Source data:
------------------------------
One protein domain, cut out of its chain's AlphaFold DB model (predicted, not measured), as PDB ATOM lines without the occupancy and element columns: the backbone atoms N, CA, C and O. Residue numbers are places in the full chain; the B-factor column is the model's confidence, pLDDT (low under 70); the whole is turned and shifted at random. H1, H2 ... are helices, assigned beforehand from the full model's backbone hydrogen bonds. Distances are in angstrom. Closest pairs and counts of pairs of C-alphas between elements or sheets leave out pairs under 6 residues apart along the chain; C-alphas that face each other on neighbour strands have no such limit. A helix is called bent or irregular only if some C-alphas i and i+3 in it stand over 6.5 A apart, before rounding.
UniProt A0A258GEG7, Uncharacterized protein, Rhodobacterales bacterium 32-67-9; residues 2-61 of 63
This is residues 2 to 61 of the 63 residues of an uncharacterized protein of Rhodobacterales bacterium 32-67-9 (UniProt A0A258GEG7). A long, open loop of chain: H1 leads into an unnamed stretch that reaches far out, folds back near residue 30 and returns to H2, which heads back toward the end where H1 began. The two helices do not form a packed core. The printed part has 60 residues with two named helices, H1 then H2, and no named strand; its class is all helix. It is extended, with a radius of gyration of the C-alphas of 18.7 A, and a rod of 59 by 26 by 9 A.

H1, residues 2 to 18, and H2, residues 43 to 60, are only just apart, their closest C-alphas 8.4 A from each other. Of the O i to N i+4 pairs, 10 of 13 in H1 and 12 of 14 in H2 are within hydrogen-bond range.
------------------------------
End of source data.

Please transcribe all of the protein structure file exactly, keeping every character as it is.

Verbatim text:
One protein domain, cut out of its chain's AlphaFold DB model (predicted, not measured), as PDB ATOM lines without the occupancy and element columns: the backbone atoms N, CA, C and O. Residue numbers are places in the full chain; the B-factor column is the model's confidence, pLDDT (low under 70); the whole is turned and shifted at random. H1, H2 ... are helices, assigned beforehand from the full model's backbone hydrogen bonds. Distances are in angstrom. Closest pairs and counts of pairs of C-alphas between elements or sheets leave out pairs under 6 residues apart along the chain; C-alphas that face each other on neighbour strands have no such limit. A helix is called bent or irregular only if some C-alphas i and i+3 in it stand over 6.5 A apart, before rounding.
UniProt A0A258GEG7, Uncharacterized protein, Rhodobacterales bacterium 32-67-9; residues 2-61 of 63
This is residues 2 to 61 of the 63 residues of an uncharacterized protein of Rhodobacterales bacterium 32-67-9 (UniProt A0A258GEG7). A long, open loop of chain: H1 leads into an unnamed stretch that reaches far out, folds back near residue 30 and returns to H2, which heads back toward the end where H1 began. The two helices do not form a packed core. The printed part has 60 residues with two named helices, H1 then H2, and no named strand; its class is all helix. It is extended, with a radius of gyration of the C-alphas of 18.7 A, and a rod of 59 by 26 by 9 A.

H1, residues 2 to 18, and H2, residues 43 to 60, are only just apart, their closest C-alphas 8.4 A from each other. Of the O i to N i+4 pairs, 10 of 13 in H1 and 12 of 14 in H2 are within hydrogen-bond range.